Darian court room that is shared by the criminals



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December 2017


Terrorism in court systems


            Terrorism is an unfortunate part of
our lives today in the twenty-first century, and the joint efforts to
extinguish expanding terrorist organizations has greatly increased over the
past several decades. The decision to handle terrorism is ultimately up to the
one who is affected by it the most. Terrorism is something that should be
handled in a military court, not civilian. “On November
13th, 2001, President George W. Bush issued a military order, providing
for the trial by military commission of persons (not including citizens of the
United States) who have committed or aided and assisted in terrorist crimes,
including but not limited to Al-Qaeda members.” This was done to have a second
option when it comes to dealing with terrorists, because although most cases
have been in civil courts, there may come a time when a military commission
would be the only viable option, whether it be for security reasons or even the
basis of what is actually being tried.

            On September 11th, 2001,
the World Trade Center was hit by an airplane carrying innocent people, carried
out by Al-Qaeda insurgents. “Why?”, someone might ask. Simply because there are
people in this world who want to instill fear into the population of a country
and break them apart. It does not sound like a very safe idea to bring a person
who has no problem with killing as many innocent people as they can into the
same court room that is shared by the criminals that are actually a part of our
society. Those criminals have rights as American citizens. Terrorists of course
do not, unless they are a domestic terrorist. Of course, a civilian court may
have the legitimacy and experience you will not find in a military court, but
if someone with intelligence to successfully carry out an attack harming human
beings, or even illegally get themselves into the United States, they do not
belong in the same vicinity as United States citizens. On January 7th,
2015, the Prime Minister of Pakistan had the idea that putting terrorism into
military courts would solve the entire problem of terrorism. This led to the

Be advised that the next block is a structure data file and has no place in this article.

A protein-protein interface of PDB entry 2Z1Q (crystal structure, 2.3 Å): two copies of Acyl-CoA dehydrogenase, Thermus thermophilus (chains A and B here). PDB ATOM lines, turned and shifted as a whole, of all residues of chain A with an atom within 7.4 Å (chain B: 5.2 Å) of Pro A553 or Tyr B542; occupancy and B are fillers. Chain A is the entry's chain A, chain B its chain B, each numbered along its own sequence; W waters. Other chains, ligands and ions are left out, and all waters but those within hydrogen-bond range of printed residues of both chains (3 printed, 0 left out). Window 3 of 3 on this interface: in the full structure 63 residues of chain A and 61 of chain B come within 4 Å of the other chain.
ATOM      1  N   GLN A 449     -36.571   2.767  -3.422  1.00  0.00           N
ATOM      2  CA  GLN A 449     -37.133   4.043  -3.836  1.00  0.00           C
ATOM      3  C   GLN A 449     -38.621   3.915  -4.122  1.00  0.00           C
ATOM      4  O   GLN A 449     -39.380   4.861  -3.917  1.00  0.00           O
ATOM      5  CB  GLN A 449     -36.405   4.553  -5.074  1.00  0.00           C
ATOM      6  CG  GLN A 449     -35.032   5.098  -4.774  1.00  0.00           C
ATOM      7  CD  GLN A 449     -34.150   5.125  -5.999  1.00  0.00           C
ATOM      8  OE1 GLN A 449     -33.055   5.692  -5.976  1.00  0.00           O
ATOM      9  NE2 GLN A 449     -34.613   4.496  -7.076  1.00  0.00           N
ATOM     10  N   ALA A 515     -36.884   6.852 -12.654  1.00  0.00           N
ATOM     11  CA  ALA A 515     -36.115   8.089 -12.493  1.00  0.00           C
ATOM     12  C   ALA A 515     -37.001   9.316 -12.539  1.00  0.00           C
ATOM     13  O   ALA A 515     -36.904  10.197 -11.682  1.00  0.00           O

constitutional amendment allowing this to be done (Kine, 2015).

            Although military courts handle
problems that one would assume is “military” related, terrorism can be act of
war, which is why it is a difficult decision to make when it comes down to what
system should handle the case. Handling
terror suspects in the civil court system is a standard legal procedure, with
nothing out of the ordinary about it, especially when it comes to dealing with
those terrorists captured in the United States (Romero, 2010). When
it comes down to it, there is always the question of security; are the jurors
and judges that are being directly exposed to the unknown risks in the idea of retaliation
by terrorist organizations in response to the conviction and sentencing of
their fellow terrorists? (Vagts, 2003). “The ferocity of Al-Qaeda’s actions
lends credibility to such fears. In a small number of cases we have experienced
violence of strictly domestic origins against judges, jurors and witnesses.”
(Vagts, 2003). Civilian courts also have the possibility of struggling with
certain problems sourcing directly from the way in which the accused were
handled before any sort of arraignment. Usually, the United States Constitution
is read as “requiring that the accused have a judicial hearing within 48 hours
of arrest. Federal law, however, calls for indictment within 30 days of arrest.

Case law does, however, give some latitude for special circumstances, and the
circumstances under which terrorists were arrested in foreign countries and in
combat conditions would surely justify substantial delays in bringing them
before a judge.” (Vagts, 2003).  There is
also the concern that any convictions made by the court could have been heavily
influenced by statements made by the defendant, who could have already been
heavily interrogated. It is likely that these interrogations were not taken
place in accordance with any sort of laws under the constitution.

            Military commissions
have been used throughout history in the attempt to try spies and saboteurs. In
the face of war, they have provided justice on the battlefield when there was
no other logical form available. In a sense, it is safe to say that military commissions
take a better look at evidence and provide more fair convictions. For example, there is Afghanistan. Al-Qaeda members that
are captured or surrender under such circumstances can be tried by military
tribunals if they are deemed “unlawful combatants” under the 1949
Geneva Convention. The convention regarding these prisoners of war defines “unlawful
combatants as participants in an armed conflict who abuse their civilian status
to gain military advantage: those who do not carry arms openly and do not carry
a “fixed distinctive sign” such as a uniform or other insignia that would
identify them as soldiers.” (Slaughter, 2002). Terrorists appear to fall into
this category almost by definition, as their mission depends on the concealment
of their identity before any attack is made.